Before launching into this week's topic we must pat ourselves on the back for a vaguely heroic act. Just before the Thanksgiving holiday, a man we presume to be New Zealand's ambassador to Canada wound up in our beat-up Kia. Because our conversation focused on beer and American tastes in the foamy staple, the Burning Question crew naturally became suspicious and began plying him with McCormick's gin, incapacitating him for days. We now believe our actions that evening thwarted a covert plot to stock this country's sacred shelves with Labatt and Export Gold.
OK, back to the question at hand. Now, when we pursue stories of this nature, it's not sufficient to merely read up on the topic and call a couple experts. No, our understanding of journalistic integrity requires that we spend quite a bit of time in the field. So forgive us if our deep professional commitment to sling back more alcohol than the entire city of Dublin leads to a minor lapse or two. For example, we don't remember who made the following comment or where we were at the time, but it seems particularly appropriate:
"A man drinking a cosmo is a man wearing pink panties."
The nonverbal language of alcohol
Every time a person orders beer or scotch or whatever, they send a message to other bar patrons. In the nonverbal parlance of nightlife, dark liquors mean one thing, clear liquors another and girly drinks something else entirely. "The way the person drinks and how they carry themselves at the bar is a reflection of personality," explains Jack Freysinger, bar manager at Cool River.
But there's a twist. The information presented by each drink is subject to a complex set of variables. Take brown spirits. Sipping whiskey suggests a degree of self-assuredness. Some people bury the stuff under a hefty splash of Coke, others water it down with ice. And what of those lapping it neat? "People who drink it neat, they like the taste," says Danny Versfelt of Al Biernat's, "as opposed to those who want to get shitfaced."
Gender changes expectations too. While colorful, fruity drinks will emasculate a guy (or so we've heard), women may find their status enhanced by ordering something considered "male." For instance, Phil Natale of Sense claims a female patron swirling scotch says "take me seriously." Of course, an unsteady babe pounding cheap tequila shots, now that's another matter. But, says Kerri Lytle, bartender at Cretia's on McKinney, "a woman drinking a real martini, that's a more mature woman."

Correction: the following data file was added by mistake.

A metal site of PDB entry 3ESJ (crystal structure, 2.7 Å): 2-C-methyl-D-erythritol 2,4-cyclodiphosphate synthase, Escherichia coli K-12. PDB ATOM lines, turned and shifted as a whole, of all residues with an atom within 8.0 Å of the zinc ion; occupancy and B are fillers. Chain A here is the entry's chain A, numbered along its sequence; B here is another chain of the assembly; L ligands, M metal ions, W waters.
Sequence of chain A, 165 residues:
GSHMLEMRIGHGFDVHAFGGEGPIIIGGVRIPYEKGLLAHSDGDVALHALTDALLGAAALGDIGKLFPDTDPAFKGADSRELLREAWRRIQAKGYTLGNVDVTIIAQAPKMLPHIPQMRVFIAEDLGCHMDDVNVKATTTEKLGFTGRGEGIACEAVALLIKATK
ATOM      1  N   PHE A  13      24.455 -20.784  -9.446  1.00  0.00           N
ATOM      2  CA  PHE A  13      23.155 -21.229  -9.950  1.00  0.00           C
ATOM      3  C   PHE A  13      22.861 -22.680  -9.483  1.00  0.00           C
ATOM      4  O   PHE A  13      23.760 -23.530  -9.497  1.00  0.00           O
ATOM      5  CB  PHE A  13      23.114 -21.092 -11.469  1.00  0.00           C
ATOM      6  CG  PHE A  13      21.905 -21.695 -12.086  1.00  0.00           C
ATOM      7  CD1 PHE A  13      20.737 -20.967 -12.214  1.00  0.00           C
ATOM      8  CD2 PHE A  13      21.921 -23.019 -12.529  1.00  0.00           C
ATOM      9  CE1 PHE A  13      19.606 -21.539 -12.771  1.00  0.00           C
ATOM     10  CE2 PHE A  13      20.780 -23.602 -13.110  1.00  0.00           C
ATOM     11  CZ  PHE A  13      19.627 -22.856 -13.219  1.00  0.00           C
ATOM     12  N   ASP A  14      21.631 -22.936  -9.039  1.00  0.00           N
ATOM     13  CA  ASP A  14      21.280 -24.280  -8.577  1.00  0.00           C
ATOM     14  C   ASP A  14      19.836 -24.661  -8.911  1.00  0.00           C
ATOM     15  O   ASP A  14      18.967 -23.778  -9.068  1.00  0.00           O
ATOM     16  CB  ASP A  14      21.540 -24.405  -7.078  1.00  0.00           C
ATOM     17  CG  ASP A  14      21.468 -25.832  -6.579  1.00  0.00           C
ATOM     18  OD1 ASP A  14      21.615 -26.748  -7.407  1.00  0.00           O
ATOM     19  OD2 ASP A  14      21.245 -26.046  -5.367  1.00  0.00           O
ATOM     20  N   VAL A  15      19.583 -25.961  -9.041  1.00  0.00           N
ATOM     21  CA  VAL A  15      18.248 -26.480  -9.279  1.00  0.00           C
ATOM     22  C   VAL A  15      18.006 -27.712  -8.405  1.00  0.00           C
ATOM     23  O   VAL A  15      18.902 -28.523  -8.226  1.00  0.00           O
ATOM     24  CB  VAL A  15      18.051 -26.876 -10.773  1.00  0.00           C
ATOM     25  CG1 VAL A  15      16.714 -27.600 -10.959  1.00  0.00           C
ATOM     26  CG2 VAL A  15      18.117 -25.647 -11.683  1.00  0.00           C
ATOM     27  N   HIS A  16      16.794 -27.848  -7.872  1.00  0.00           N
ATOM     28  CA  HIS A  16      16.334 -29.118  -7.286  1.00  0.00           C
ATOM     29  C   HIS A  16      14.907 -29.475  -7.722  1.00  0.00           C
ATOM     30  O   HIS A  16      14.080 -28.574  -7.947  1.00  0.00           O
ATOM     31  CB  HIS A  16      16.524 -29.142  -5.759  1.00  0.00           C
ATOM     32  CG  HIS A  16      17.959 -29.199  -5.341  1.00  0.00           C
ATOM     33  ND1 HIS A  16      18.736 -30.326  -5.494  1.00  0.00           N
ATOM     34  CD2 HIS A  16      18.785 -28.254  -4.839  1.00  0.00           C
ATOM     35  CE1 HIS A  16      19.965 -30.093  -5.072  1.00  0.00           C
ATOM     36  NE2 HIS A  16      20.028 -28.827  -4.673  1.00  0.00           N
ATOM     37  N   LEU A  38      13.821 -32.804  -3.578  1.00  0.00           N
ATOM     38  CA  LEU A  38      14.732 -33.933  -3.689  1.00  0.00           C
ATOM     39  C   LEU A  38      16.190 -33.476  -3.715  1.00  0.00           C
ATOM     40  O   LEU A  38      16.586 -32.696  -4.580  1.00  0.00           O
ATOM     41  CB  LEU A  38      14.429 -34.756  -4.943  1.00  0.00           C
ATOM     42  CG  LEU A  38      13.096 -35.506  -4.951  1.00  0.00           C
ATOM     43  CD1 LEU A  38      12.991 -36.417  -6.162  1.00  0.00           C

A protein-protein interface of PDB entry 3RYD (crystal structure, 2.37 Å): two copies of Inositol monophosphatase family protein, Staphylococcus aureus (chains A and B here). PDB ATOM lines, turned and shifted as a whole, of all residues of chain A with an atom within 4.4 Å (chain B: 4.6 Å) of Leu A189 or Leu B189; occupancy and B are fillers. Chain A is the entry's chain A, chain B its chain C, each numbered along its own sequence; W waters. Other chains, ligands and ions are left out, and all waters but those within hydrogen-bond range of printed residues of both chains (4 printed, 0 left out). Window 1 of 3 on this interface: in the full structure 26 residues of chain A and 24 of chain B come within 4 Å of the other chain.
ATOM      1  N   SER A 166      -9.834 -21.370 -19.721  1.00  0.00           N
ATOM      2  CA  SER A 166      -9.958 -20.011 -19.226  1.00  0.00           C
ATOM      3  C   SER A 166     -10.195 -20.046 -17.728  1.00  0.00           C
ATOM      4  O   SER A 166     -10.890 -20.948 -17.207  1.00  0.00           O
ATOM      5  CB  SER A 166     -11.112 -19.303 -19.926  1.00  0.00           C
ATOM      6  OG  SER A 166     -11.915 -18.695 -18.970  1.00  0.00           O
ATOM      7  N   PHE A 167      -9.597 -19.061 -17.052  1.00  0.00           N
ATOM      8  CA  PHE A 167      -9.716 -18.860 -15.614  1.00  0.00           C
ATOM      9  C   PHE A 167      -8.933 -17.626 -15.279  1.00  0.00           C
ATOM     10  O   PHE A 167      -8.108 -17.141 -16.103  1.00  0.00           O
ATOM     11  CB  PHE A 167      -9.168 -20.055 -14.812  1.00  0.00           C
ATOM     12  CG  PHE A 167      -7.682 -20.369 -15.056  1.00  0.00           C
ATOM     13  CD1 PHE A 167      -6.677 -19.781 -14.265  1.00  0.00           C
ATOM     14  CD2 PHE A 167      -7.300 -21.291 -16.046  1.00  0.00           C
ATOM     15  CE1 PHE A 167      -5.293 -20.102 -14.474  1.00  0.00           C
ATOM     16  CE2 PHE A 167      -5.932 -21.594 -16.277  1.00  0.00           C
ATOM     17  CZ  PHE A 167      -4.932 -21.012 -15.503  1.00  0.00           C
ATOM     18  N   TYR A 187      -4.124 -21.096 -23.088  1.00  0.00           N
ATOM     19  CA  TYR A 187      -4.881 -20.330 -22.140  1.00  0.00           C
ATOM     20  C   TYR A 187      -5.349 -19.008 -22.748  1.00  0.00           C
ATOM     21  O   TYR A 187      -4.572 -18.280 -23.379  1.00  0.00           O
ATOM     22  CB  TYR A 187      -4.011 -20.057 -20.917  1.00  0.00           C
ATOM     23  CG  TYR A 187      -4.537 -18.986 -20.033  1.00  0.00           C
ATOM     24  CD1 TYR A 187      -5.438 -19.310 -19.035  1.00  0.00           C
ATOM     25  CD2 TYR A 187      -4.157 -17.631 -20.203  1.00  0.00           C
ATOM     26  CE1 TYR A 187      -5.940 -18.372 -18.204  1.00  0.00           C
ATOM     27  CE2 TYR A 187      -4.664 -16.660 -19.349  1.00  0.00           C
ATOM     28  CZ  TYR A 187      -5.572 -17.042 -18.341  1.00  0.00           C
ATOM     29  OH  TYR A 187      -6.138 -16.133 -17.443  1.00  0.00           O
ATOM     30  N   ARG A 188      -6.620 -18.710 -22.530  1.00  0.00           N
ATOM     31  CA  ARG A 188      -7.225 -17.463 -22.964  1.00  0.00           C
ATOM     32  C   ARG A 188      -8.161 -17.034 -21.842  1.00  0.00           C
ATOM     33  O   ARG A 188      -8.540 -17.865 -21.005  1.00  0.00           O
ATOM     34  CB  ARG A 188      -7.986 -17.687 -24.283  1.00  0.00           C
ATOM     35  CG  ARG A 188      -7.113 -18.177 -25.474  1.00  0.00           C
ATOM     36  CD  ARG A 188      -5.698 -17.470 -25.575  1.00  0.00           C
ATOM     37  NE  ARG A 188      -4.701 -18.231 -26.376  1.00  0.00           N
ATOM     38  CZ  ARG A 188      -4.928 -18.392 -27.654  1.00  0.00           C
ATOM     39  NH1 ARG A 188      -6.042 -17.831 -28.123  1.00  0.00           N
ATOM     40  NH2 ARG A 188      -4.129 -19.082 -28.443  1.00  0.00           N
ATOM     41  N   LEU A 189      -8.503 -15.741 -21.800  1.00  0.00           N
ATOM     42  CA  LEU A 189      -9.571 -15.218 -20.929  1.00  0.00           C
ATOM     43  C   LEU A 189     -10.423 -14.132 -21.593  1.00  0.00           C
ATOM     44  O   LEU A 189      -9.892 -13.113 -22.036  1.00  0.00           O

Vodka brings up other issues, especially when shaken into a long-stemmed cocktail glass. "Martini drinkers are looking for something," Freysinger explains. "They want to look sophisticated or be a part of something they aren't." Apparently he failed to notice we were slurping martinis and trying to impress a cute blonde. The clear spirit's unique odorless, colorless, tasteless character and wild popularity makes brand the most important factor where image is concerned. "Vodka is the drink of choice at the moment," says Old Monk's Brian Rudolph, "but you don't have to be very educated about the product." People in this market tend toward upscale names such as Grey Goose. But, cautions William Chappell of Old Republic, "there's only a slight variation between high- and low-end vodkas...but we're in Uptown. Image is everything."
To put it another way, by identifying with a well-known label, a guy increases his chance of hooking up with an equally superficial babe. But what of the Burning Question crew's official vodka, often found in the well?
"Monopolowa?" Chappell says. "You're probably already getting laid that night, and you're not worried."
By the way, we've always considered Chappell a wise, worldly and talented bartender.
Stemware also shapes the message of a drink. Chappell contends the elegant cocktail glass used for various incarnations of the martini frightens young men uncertain of their masculinity, and Neal Hargis of the Ginger Man agrees. "Belgian ales come with their own glass, but a lot of guys won't carry around a glass like this," he points out while holding up a tulip-lipped stein.
So, what does your drink say about you?
Well, there are a few simple rules: That herd mentality associated with Grey Goose or Bud Light wins with other followers but draws scorn from educated alcoholics. Clear drinks, according to Chris Michael at Dragonfly, identify you as a metrosexual. "A manly man tends toward the brown." Jagermeister and other popular shots? Well, says Natale, "you might as well have 'professional partier' stamped on your forehead." And if a guy catches the eye of some female inebriate toward closing time? "If you're trying to pick up a chick," warns Chris Chapman at Hector's, "you don't want to order a cosmo or white Zin."
But does any of this really matter? After all, image varies according to age, gender, location and whether or not one prefers rose-colored panties. So many mixed signals...
That's why locals often just settle for the most expensive brand, Rudolph explains. "Ostentatious consumption, that's what Dallas is all about. We're the other OC."
Get the Food & Drink Newsletter
Our weekly guide to Dallas dining includes food news and reviews, as well as dining events and interviews with chefs and restaurant owners.